Financial Inclusion in Latin America and the Caribbean: Data and Trends
Microcredit in Latin America and the Caribbean has continued its expansion of the last decade, with an increase in customers, more kinds of institutions, a wider variety of services offered to clients, and a trend toward lower interest rates. The 2014 report shows the region’s microcredit portfolio grew to more than US$40 billion in 2013, is provided by more than 1,000 institutions, and reaches more than 22 million clients.
According to Financial Inclusion in Latin America and the Caribbean 2014, the majority of the 1,000 institutions providing microcredit in the region are regulated, representing 79 percent of the portfolio and 65 percent of customers. Also of note is the penetration of microcredit, now reaching one quarter of the region’s microentrepreneurs, with an average loan size of US$1,800.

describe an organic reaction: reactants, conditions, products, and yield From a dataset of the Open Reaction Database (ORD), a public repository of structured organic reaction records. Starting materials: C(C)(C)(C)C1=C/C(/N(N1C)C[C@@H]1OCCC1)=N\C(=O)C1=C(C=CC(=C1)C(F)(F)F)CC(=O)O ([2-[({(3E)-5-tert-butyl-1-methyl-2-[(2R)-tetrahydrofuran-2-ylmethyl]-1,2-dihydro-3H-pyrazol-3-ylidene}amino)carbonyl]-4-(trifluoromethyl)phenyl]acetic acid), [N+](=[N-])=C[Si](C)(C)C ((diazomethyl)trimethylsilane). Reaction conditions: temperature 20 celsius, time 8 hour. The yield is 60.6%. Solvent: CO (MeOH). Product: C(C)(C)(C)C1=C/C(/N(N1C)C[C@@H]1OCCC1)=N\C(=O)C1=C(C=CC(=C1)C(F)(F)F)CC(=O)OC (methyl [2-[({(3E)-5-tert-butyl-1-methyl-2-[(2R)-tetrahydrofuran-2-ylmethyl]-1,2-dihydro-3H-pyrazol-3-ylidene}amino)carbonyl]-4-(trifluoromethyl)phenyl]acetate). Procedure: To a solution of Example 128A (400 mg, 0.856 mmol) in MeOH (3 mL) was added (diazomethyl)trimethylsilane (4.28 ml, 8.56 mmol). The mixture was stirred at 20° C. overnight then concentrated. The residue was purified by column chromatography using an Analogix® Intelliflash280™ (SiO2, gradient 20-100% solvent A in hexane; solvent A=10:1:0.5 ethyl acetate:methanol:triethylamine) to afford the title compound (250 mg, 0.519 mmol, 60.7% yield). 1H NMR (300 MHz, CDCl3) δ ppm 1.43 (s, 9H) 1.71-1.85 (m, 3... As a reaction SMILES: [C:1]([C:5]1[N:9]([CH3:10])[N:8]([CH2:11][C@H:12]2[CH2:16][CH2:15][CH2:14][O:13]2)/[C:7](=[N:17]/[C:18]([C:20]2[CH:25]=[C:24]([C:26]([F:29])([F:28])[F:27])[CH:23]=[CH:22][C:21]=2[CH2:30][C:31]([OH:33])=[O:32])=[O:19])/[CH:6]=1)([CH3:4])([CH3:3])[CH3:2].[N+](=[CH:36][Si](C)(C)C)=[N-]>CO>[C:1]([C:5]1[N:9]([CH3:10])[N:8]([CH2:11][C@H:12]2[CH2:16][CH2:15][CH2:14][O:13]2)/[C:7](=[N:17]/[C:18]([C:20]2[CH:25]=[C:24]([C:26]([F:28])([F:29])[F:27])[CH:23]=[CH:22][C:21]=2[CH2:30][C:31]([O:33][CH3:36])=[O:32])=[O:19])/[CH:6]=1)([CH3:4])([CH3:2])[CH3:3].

Download the 2014 report: "Financial Inclusion in Latin America and the Caribbean: Data and Trends
Read the press release
Microfinance in Latin America and the Caribbean: Sector data.
Microcredit in Latin America and the Caribbean has experienced exponential growth over the last decade, through the incorporation of new actors, closer attention from financial authorities, and overall improvements in information transparency. The microcredit portfolio held by more than 1000 institutions now totals over US$40 billion, serving at least 20 million clients. Regulated institutions represent 86% of the portfolio and 66% of clients in these totals.
Download the complete report
Read the press release of the 2013 report
Over the last 10 years, microfinance has experienced continuous growth in Latin America and the Caribbean. Through a responsible regulatory environment and strong, well-regulated microfinance institutions, more micro and small businesses and poor households have access to financing opportunities.
Download the complete report (in Spanish only)
Download the one-page infographic
2011 report (in Spanish only)
Press release: Microfinance lending in Latin America and the Caribbean rose 23 percent in 2010